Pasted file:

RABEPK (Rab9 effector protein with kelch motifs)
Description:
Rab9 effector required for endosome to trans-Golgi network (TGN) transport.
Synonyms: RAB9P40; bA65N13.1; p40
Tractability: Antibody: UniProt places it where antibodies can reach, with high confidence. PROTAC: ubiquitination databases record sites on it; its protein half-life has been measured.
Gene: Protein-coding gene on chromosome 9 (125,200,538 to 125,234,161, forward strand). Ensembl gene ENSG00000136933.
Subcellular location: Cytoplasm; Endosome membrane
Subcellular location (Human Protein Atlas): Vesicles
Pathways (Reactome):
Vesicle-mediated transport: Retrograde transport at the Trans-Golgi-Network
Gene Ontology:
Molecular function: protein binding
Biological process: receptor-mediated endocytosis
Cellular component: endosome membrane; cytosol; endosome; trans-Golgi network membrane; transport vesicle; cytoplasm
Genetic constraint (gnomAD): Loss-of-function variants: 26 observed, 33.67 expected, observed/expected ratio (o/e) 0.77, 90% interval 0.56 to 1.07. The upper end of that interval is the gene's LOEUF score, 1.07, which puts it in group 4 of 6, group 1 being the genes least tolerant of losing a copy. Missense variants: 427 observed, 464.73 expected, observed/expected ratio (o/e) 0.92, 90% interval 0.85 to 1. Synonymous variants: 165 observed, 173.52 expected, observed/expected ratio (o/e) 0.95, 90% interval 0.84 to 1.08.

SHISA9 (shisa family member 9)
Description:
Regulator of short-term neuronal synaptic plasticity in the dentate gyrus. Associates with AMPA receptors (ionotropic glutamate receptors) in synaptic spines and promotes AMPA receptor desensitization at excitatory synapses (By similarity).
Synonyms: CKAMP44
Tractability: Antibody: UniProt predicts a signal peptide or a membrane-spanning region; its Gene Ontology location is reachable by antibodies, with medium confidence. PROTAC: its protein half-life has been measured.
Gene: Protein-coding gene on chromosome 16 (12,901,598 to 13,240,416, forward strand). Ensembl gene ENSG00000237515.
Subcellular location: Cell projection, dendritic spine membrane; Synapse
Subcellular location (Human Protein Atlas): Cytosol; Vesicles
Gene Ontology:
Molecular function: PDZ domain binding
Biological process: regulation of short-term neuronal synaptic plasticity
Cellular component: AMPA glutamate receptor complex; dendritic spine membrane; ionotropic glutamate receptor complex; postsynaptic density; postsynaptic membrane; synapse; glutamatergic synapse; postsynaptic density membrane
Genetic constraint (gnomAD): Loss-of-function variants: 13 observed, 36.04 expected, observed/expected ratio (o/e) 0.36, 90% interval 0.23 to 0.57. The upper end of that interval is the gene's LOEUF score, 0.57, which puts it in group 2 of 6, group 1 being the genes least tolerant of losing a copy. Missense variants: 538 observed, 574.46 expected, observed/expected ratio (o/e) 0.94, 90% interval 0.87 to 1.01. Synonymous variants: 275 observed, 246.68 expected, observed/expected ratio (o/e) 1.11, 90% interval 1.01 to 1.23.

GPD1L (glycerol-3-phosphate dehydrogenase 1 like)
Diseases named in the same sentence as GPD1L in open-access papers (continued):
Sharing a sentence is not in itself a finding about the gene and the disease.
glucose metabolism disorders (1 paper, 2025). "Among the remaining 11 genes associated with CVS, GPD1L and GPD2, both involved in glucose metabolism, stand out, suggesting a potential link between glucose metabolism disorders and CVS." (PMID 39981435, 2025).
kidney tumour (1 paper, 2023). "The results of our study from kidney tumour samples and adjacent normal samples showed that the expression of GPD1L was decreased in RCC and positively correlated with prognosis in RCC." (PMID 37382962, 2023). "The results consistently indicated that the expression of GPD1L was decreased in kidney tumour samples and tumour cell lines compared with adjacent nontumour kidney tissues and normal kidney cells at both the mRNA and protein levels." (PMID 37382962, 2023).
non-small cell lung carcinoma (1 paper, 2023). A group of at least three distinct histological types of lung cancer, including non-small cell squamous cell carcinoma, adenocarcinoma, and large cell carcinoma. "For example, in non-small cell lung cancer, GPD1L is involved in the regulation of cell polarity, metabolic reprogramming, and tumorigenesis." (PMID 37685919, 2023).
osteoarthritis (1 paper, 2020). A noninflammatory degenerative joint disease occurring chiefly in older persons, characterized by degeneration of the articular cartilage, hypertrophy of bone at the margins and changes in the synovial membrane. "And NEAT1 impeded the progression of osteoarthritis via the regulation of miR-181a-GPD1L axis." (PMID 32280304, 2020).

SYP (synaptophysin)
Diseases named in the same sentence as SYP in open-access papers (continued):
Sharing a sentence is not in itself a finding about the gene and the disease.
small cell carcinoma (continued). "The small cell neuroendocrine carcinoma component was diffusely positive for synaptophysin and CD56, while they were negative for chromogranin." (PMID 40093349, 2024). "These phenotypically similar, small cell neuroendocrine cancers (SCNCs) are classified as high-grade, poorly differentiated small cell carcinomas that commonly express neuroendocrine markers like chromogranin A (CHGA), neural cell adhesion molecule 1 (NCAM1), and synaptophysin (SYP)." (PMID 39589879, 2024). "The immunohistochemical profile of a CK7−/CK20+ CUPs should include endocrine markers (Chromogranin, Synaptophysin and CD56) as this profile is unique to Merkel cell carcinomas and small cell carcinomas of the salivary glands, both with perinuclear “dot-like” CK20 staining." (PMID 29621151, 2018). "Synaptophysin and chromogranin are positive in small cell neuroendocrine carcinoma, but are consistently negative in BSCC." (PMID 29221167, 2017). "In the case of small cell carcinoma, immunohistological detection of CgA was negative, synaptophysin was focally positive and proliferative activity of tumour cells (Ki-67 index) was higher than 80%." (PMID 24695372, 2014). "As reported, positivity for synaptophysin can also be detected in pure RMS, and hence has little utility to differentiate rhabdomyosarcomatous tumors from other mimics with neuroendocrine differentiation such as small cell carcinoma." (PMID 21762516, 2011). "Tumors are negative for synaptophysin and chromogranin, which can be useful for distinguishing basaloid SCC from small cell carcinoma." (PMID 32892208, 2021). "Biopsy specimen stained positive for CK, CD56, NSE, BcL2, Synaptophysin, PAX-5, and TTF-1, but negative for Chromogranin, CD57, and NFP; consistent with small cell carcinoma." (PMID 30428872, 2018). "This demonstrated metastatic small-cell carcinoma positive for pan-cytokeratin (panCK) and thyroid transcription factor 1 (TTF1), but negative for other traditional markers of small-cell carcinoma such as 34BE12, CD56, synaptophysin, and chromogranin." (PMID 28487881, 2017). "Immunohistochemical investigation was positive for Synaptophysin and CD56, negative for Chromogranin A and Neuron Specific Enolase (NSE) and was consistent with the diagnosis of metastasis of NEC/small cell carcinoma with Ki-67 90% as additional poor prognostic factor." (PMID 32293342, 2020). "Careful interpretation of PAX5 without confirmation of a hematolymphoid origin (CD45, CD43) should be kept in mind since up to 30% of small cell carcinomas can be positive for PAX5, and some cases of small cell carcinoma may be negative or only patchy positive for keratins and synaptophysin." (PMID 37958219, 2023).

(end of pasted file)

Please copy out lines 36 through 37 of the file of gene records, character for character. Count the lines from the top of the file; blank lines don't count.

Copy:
SYP (synaptophysin)
Diseases named in the same sentence as SYP in open-access papers (continued):